Does it matter why I put so much on him? Does it matter why I am terrified? I don’t think it matters. What matters is that I tell you now because I’m not so sure I’m an anomaly. Everybody seems petrified. Everybody has PTSD. Everybody is using something to put one foot in front of the other. This doesn’t comfort me, it doesn’t relax me to be in such good company; our collective fear only makes me more afraid. I wonder: What happened? Where will we go? When will it end?
The only thing I can think of as an antidote for fear is lastima. Lastima is the place where you end and somebody else begins. It’s not a gap there, it’s an overlap. It means we’re the same, and it means we’re together. It means don’t resist or fight or scream, because instead you can lean on the person next to you and weep, and after you’re done weeping you will smile because you’re being held. And it feels good. It means putting your fucking screen down so that you can lend a hand to the pear-shaped woman pushing a cart around Trader Joe’s, while doing business on the phone, while managing her two-year-old, while furrowing her brow. She is the product of what we have all become, and you opening her door, carrying her bags, making a face at her kid or simply smiling, will cue her to breathe. It means saving all the money you’d spend at Starbucks for the year, and instead giving a homeless guy a motel room when winter comes, or even shaking his hand, or even praying for him when you’re tucked into your warm bed. It means no child should fear getting water at night because the reality of the world became clear. We need a new reality.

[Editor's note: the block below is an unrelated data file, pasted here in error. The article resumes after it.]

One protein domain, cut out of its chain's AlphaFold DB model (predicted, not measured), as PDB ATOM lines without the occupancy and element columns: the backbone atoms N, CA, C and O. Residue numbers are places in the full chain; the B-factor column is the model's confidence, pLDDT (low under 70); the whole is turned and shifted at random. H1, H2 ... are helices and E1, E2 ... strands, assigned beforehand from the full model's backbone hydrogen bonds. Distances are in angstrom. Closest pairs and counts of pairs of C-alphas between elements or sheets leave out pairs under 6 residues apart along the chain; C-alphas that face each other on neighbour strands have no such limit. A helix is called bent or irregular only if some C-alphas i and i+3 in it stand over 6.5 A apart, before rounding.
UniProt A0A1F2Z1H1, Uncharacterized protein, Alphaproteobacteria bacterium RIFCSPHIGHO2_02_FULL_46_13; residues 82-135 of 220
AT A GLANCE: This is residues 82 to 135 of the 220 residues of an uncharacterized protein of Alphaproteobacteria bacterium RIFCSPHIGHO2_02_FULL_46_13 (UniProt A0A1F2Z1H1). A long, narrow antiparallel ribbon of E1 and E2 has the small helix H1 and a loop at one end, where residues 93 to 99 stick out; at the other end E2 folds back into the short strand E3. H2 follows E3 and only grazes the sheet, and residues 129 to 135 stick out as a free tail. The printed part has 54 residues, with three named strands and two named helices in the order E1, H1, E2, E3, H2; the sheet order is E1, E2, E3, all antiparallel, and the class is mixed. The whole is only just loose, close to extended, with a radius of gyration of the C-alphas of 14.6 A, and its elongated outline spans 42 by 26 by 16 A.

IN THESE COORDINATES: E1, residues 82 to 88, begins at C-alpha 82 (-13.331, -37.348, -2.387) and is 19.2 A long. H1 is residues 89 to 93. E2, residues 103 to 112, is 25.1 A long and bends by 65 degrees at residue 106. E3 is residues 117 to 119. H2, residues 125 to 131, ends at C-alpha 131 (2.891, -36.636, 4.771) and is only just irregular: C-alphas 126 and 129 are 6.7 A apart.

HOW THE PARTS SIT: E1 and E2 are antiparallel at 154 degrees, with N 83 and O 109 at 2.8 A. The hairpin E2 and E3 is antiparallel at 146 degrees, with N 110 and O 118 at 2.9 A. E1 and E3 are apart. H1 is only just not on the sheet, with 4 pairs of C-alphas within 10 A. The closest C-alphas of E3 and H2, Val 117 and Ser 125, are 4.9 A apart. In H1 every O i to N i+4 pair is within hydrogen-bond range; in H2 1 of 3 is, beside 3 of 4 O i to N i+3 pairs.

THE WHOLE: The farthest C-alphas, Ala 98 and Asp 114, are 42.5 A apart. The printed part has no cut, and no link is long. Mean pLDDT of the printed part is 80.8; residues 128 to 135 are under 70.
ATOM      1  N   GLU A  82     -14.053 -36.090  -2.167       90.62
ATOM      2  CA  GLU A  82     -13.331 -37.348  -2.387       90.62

It’s easy to cry out for change, outraged and incredulous (my specialty.) We point fingers. We look for big fixes. We talk a good game. But the hard part is in the every day doing, always in the doing, and I believe you don’t have to do much other than slow down and be here now. Open yourself up to lastima. It feels naked and perhaps you’ll even be scared of it for a moment, God knows I still am. But then you will be free. Because lastima is the currency that will turn things around, it is the sweet hum below all this noise, it is waiting to gently unravel our terror until it dilutes all of the dread. What is left when you lift up the garbage? Peace. Isn’t that what we’re after?
We’re all just vulnerable little peas. It’s so easy to squash us, to puree us, to eat us in one bite. Nobody is a carrot, you guys. Face it - you too are a pea. When you’re driving, think on that. When you’re clicking your tongue and shaking your head, think on that. When you’re looking in the mirror and the bags under your eyes feel heavy because your heart feels heavy because you can’t see the light anymore because the world feels so dark, think on that. And then feel lastima for yourself, for your neighbor, for the dogs, for the bad guys, for every single being. Even for Kim and Kanye and Donald. Then know that you have done a very good thing, you have loved Fear. And even He can’t resist that. Even He will crumble in your arms.
p.s. Postpartum depression? I don’t know. But I won’t be afraid of it.
p.p.s. You can’t tell, but that’s one of my sisters beside me in this picture. She is fearless. And oh, how I needed that then, and need it still. You fearless people out there…thank you.